Italo Calvino doesn’t stop at narrative modes and post-structuralism, the novel explores many more literary themes; the most obvious is the use of metafiction; a book within a book. You won’t find Outside the Town of Malbork by Tazio Bazakbal on Goodreads, I’ve checked. Then you have intertextuality, pastiche, post-modernism and so on. If you are interested in exploring literary theories this novel might be a good way to experience a whole range of different concepts in one hit. I don’t know much about literary theory so I hope my understanding on these concepts have come across as accurate and I haven’t missed it completely. I would love to attend a series of lectures where this book is deconstructed and looked at in real detail; I think that would be incredibly interesting.

Don’t worry, this isn’t a dense or hard-to-read book and I’m aware that talking about literary theory might turn people off this novel but please reconsider. This book is not only devilishly clever but it is beautifully executed. I took my time with this novel because I wanted to re-read sections, write done quotes and just talk about the book to anyone that would listen. If I didn’t borrow this from the library I would have highlighted the entire books (seriously, every line is just that great). I have brought my own copy now (yes, I broke my book buying ban) and I hope to be able to re-read this again. I’m not sure if reading this with others will help but the whole experience of reading this novel is worth sharing.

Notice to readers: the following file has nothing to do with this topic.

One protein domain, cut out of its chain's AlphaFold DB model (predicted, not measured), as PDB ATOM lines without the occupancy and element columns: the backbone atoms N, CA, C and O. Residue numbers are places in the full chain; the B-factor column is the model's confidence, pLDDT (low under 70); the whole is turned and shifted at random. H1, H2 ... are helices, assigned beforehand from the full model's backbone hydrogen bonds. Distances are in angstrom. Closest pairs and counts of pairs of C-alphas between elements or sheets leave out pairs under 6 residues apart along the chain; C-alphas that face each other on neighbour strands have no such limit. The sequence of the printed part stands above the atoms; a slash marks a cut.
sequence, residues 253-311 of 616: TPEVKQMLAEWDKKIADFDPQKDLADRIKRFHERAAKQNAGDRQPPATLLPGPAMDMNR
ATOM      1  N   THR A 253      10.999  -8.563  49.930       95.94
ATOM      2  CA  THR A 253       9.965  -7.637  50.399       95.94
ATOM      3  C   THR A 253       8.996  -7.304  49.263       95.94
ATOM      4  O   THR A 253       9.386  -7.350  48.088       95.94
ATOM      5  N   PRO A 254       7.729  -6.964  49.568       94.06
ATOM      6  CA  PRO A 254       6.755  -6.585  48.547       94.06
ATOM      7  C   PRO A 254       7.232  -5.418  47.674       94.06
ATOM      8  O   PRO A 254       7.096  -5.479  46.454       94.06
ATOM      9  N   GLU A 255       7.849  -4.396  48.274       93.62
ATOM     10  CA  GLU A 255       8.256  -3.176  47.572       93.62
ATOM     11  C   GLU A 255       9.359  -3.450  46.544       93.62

I’ve heard Italo Calvino is heavily influenced by Vladimir Nabokov which makes a lot of sense to me, the writing style does feel similar, even the humour and wit. A literary labyrinth that is so masterfully executed that the novel needs to be read again and again. I won’t go into any more details as there are a few things you just need to experience. I’m jealous of anyone that gets to read this novel for the first time as that is an experience I will never have again.

 I have to wonder why the Vintage classics cover of the word “Traveller” written correctly but throughout the book it is written in the American (wrong) spelling. I have to wonder if there is anything in that. I wonder if there is a reading companion to If on a Winter’s Night a Traveler that you can read alongside this book (similar to Infinite Jest) to discover the brilliance of this novel. I really enjoy Post-Modern literature but there is so much that I’m probably missing.

All book lovers should experience If on a Winter’s Night a Traveler, there is nothing like that feeling of pure joy when you read a beautifully clever novel. You never want it to end, that ecstasy is like a drug and you immediately want to read it again only to find that feeling is just not the same. This is a masterpiece, I know I didn’t talk much about the plot but this was so I don’t give anything away. Go read it.


Hard-Boiled Wonderland and the End of the World by Haruki Murakami

Posted April 29, 2013 by Michael @ Knowledge Lost in Book of the Month, Literary Fiction, Magical Realism / 0 Comments

Hard-Boiled Wonderland and the End of the World by Haruki MurakamiTitle: Hard-Boiled Wonderland and the End of the World (Goodreads)
Author: Haruki Murakami
Translator: Alfred Birnbaum
Published: Vintage, 1985
Pages: 400
Genres: Literary Fiction, Magical Realism
My Copy: Personal Copy

Buy: AmazonBook Depository (or visit your local Indie bookstore)

In the future, Tokyo remains the technology powerhouse it is today. With the major advances in technology, data security has become more valuable; problem is all codes can be broken if you know how. The Calcutec is a human data processor/encryption system who has been trained to use his bio-algorithms implant and subconscious for encryption. A new comer to a strange, isolated walled town known as “The End of the World” is assigned a job as a dream reader. As he finds acceptance within the town, his mind begins to fade; or has it only been suppressed?